Sunday, September 5, 2010

The Ordinary Hero (Chapters 17-20)

It has hit that point in the year where I am thinking about the future. I’m thinking about 2011. Today, at the end of August, I went looking for a 2011 diary! I’m thinking about teaching and training programs, about administration and start of year activities. It’s so easy to do. I get very busy very easily. I am busy in advance for 2011!

In this last section of The Ordinary Hero, Tim Chester draws our attention to the real future. The future beyond 2011. The future I should be thinking about! He draws our attention to the eternal future that Christians can look to because of Christ. And Tim shows us that it is the resurrection that gives us the sure grounds for this hope.

In the resurrection, death gives way to life. In the resurrection, death is vanquished as God raises Jesus from the dead. In the resurrection, eternal life begins. Jesus’ resurrections shows us the hope we can have if we follow him.

This is an amazing hope, isn’t it? It’s so much greater than 2011 and whatever programs I might run. The prospect of eternity with God and without sin makes suffering, sickness, and sadness now seem insignificant. I’m sure you’ll agree that this hope should transform us.

But what does it look like to be shaped by this hope? What does the hope of the resurrection look like in my life? Well, these final chapters beg the question, ‘can people tell that I hope in the resurrection?’

Can people tell by my life that I hope in something greater than what I can attain in this world? Can they tell that my priorities are governed by something (someone!) outside myself? Is the way that I live consistent with placing my hopes firmly in the eternal future? Or do I just look like everyone else? Does my life look the same as someone whose hope is only in this life?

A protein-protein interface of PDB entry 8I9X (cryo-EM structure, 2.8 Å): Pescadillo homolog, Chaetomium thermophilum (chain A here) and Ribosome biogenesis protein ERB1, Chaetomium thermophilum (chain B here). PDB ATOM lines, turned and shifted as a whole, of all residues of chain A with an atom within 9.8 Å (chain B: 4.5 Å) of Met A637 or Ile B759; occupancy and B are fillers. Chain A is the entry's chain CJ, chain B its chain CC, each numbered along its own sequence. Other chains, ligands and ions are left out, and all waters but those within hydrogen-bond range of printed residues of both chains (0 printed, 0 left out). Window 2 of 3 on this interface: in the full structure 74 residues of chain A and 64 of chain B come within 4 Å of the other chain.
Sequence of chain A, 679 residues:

Well, the antidote Tim offers to distraction is turning our eyes back, over and over again, to the hope we have in the cross and resurrection of Jesus. He calls us to ponder our great God revealed in Christ - to treasure God and his plans - to serve God and his kingdom - and to therefore grow in loving God.

What does this look like? In the very last chapter, Tim shows us ‘ordinary heroes’ - those who serve Jesus faithfully and patiently while they wait for their eternal hope to be realised. Tim gives a lovely example of his mum, who patiently awaits eternity with her saviour, whose life has been shaped by serving God and his people. It’s pretty touching to see the way that her faithful witness has shaped the life of her son and many others.

Hearing of her example, I found it so helpful to be reminded that I am not called to be remarkable, to be the best. The world tells me that I need to achieve and attain, because this is all there is. But the cross tells me to serve others and hold out the forgiveness of Jesus to them. The cross and resurrection of Jesus tell me to look forward beyond this life to something much better. I don’t need to attain, to be brilliant. I will do very well to be one of these faithful, seldom noticed saints, who loves God and his people. I will do well to yearn until my last breath to see my saviour face to face. That’s a great plan for the meanwhile, while I look forward to the future.

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